How Not to Act Old With Your Hair

Beware the Evil Young Hairdressers who think you can’t be sexy after 40

By Pamela Redmond Satran • Guest Writer
Photograph: iStockPhoto

The most advanced piece of mathematical and scientific knowledge I carry around in my head these days is that your hair is 50 percent of your looks. And when you’ve gained 10 pounds or are worrying over a new wrinkle, that could jump to 75 percent.

The good news is that your hair is totally — okay 97.8 percent — in your control. Here’s how not to act old in terms of what you do with your hair.

DON’T GO GRAY.  I know some of want to stone me for saying this, but as a crusader for not acting older than you need to, I feel bound to tell you that letting your hair go gray makes nearly every woman look instantly years older. True, gray hair can be lovely, and undoubtedly easier and less expensive to maintain. And perhaps you just want to cultivate an up-yours attitude by wearing your hair in a gray crewcut while dressing in an orange thong bikini to which I say, Bravo.

But if you’re looking for simple ways to act and look more youthful, coloring the gray may be Number 1.

DON’T CHOP IT OFF.  If you love short hair, fab, but too often Evil Young Hairdressers — and even Evil Not-So-Young Ones — try to make every woman over 40 cut off all her hair.  It’s like they’re telling us we can no longer dare try to look sexy and feminine.  Short hair does not make you look younger all by itself and in fact often does the opposite. Let it grow past your shoulders or curl wildly, sweep it up in an elegant chignon or wear it in a girlish braid down your back. The point: Let style and not age be your hair guide.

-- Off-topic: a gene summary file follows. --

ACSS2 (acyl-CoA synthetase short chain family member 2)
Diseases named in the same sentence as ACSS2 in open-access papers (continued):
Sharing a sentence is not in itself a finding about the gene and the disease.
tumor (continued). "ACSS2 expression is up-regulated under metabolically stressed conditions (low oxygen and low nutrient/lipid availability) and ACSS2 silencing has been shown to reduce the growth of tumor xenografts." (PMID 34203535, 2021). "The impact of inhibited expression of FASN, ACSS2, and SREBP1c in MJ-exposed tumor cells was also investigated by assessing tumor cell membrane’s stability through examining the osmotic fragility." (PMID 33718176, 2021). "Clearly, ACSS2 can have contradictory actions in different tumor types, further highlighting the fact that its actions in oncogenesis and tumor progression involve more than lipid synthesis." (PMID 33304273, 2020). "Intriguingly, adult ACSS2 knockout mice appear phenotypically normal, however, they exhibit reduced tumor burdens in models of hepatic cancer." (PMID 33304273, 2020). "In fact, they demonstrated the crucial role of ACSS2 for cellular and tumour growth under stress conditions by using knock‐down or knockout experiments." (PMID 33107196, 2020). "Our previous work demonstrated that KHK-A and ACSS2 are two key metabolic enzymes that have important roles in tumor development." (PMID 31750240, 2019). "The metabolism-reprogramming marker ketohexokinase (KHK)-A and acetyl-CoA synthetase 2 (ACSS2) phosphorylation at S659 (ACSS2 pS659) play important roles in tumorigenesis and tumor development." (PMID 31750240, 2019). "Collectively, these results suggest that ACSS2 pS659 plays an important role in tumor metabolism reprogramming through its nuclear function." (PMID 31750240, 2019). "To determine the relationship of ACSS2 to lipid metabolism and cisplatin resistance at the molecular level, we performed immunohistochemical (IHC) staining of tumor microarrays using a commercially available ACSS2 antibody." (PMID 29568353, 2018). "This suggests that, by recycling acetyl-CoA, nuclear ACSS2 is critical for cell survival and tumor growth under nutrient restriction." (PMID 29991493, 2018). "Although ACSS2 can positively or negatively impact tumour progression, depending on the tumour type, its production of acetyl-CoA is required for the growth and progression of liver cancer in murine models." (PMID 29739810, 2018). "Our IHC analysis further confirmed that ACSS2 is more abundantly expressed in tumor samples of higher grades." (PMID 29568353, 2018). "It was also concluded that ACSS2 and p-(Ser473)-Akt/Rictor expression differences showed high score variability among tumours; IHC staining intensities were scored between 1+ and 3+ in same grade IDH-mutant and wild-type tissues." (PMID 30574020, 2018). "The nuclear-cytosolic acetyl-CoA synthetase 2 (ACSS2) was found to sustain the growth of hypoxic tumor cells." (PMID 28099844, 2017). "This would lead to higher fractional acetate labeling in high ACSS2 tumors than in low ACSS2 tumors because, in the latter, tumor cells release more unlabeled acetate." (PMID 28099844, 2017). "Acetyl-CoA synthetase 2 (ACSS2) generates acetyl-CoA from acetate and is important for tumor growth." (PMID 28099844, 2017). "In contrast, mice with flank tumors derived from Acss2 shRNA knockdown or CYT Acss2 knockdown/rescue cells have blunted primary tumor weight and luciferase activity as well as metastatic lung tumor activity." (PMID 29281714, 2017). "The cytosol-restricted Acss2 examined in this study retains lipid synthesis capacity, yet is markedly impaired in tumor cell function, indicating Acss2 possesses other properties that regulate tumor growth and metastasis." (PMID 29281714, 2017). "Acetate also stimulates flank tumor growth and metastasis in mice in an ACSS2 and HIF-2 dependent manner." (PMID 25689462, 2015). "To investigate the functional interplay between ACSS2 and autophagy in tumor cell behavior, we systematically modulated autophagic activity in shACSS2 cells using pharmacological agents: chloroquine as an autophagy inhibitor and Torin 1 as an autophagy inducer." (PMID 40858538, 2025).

DON’T FEAR THE PRODUCT.  When we came of hair grooming age, conditioner was considered an advanced hair product.  But now there are smoothers, shiners, defrizzers, thickeners, many of which actually work.  Expensive?  Definitely.  But also worth spending on.  If you find the selection dizzying, let your daughter, niece, or twentysomething colleague take you product shopping.

DON’T CLING TO THE STYLE THAT WORKED FOR YOU 20 YEARS AGO.  Here’s the mistake: Deciding how to wear your hair based on that amazing picture taken of you 20 years ago. Clinging to an outmoded hairstyle, no matter how perfect it looked back then, can date you now. Plus, hate to break it to you, but it really won’t make you look the way you did back in the first Bush administration.

DON’T BE AFRAID OF HAIR ADVENTURES.  My friend Benilde Little, who not coincidentally wrote the bestseller Good Hair, always looks fabulous, not least because she’s not afraid to do crazy things with her hair. In fact, I’m not sure I’ve ever seen her hair fixed the same way twice: One day it’s in huge fluffy curls and the next smoothed down straight, it might be tied back with a scarf or in a poof on top of her head. She has the confidence to try new things and to believe she looks great even if her hair is not in the same studied arrangement, and that’s about as not-old as you can act.

Want more How Not to Act Old? Click below! . . .

How Not to Act Old at Work

How Not to Phone Old 

How Not to Weekend Old

How Not to Act Old in Bed

How Not to Act Old On a Diet

How Not to Act Old at the Beach

How Not to Act Old With Celebrities